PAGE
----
“I realized that getting my education is the best way I can serve my family,” Davie said.

But it hasn’t been an easy journey to support his wife and two month old son. Davie works 20 hours a week at the Duplicating Center on campus, and waits tables another 20 hours at Carino’s Italian restaurant on top of his 15-unit class load.

Davie is perhaps an unusual example, however, of the typical working Biola student. Rall said most students don’t want to work more than 12 to 15 hours a week.

“It’s not that they don’t have more time to work, but it cuts into their social time,” he said.

Junior psychology major Emma Santi is willing to work extra shifts at the Caf to help finance the cost of living off-campus this semester. Santi is working 25 hours at the Caf each week, in addition to her classes.

“It’s actually not as tiring as I thought it would be to work that much and do my 17 units of class, the only thing that is difficult is getting all my homework done,” Santi said.

Even though food service does not align with her major or career goals, Santi said she is not too worried at this point.

“I would love to have an internship or something, but for now this is a job that is paying the bills,” she said.

Trying to be marketable

But some students are prioritizing career preparation even during their time in school. Sophomore film major Paul Slemmer has worked at Veracity Colab, a small video production agency in Aliso Viejo, as an independent contractor for a little over a year.

“I probably couldn’t be going to school if I weren’t working there,” he said.

But it’s not easy having one foot in the professional world and one in the academic.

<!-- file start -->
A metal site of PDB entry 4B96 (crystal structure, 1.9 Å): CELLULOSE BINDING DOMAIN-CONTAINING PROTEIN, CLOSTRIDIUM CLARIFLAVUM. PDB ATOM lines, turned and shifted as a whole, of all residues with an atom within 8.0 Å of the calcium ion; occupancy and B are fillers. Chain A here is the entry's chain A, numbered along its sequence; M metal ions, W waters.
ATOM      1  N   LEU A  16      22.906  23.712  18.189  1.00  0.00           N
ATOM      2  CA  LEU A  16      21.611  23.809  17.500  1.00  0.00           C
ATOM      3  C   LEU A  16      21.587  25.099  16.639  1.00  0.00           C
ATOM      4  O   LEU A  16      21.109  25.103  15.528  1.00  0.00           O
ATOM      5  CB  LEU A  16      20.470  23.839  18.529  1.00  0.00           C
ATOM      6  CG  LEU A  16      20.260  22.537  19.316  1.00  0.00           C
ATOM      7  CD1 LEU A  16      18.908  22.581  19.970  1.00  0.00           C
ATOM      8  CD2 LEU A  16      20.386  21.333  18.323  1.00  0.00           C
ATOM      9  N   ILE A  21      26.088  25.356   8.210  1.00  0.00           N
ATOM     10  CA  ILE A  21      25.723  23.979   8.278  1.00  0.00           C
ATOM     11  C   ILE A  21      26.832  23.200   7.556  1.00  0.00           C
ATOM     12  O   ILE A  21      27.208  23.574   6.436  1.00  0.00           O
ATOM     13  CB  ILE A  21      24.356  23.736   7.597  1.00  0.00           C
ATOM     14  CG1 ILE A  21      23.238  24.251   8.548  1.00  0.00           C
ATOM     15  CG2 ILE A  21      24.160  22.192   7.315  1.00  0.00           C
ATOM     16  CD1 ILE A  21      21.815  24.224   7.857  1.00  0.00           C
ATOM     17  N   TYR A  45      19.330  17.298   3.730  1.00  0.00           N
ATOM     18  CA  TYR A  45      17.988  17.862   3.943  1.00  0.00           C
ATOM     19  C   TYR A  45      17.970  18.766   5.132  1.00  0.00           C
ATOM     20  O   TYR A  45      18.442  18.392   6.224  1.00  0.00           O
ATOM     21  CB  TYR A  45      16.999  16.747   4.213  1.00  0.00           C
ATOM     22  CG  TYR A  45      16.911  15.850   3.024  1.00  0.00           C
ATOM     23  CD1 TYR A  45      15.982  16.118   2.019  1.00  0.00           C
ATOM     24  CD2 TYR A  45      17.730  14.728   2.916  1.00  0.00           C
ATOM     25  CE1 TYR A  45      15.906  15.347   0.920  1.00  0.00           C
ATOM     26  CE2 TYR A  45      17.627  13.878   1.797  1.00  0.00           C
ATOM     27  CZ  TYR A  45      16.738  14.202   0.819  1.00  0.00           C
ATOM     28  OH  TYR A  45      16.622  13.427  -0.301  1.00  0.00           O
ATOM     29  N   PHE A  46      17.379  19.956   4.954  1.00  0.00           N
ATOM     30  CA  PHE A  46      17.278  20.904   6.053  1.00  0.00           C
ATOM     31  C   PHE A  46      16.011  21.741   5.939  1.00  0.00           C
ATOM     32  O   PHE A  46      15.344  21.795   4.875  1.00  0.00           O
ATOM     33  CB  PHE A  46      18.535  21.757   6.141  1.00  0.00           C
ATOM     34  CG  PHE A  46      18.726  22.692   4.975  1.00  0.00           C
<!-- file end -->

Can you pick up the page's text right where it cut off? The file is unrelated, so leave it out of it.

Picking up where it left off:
“I have 18 hours of work and 16 units of classes, and I commute down there three days a week,” Slemmer said. “It’s hard because it means I have a lot of different places to call home.”

But the four and a half hours of commute time each week is worth it, Slemmer said, because he has found the career he wants to be in.

“It’s exactly what I want to be doing with my life,” he said, noting that he will most likely seek a full-time position with the company after graduation.

“Recruiters expect it,” said Career Development director Jeanie Jang about off-campus work experience. With the economy down, Jang said competition for jobs is stiffer, and students must do everything they can to be marketable.

“Most companies want to see that you’ve done stuff outside campus,” she said.

Website aides Biolans

The Biola Link portion of the Career Development website gives students a place to start looking for positions off campus. The website averages 500 jobs and internships posted at any given time, updated daily by almost 1,000 employers from Apple to non-profit organizations to local families looking for tutors or babysitters.

Persistence is key, said Career Development administrator Lisa Igram.

“Know you may have to apply to 20 positions to land one, and that any position you land can be a learning experience and stepping-stone towards your future career,” she said.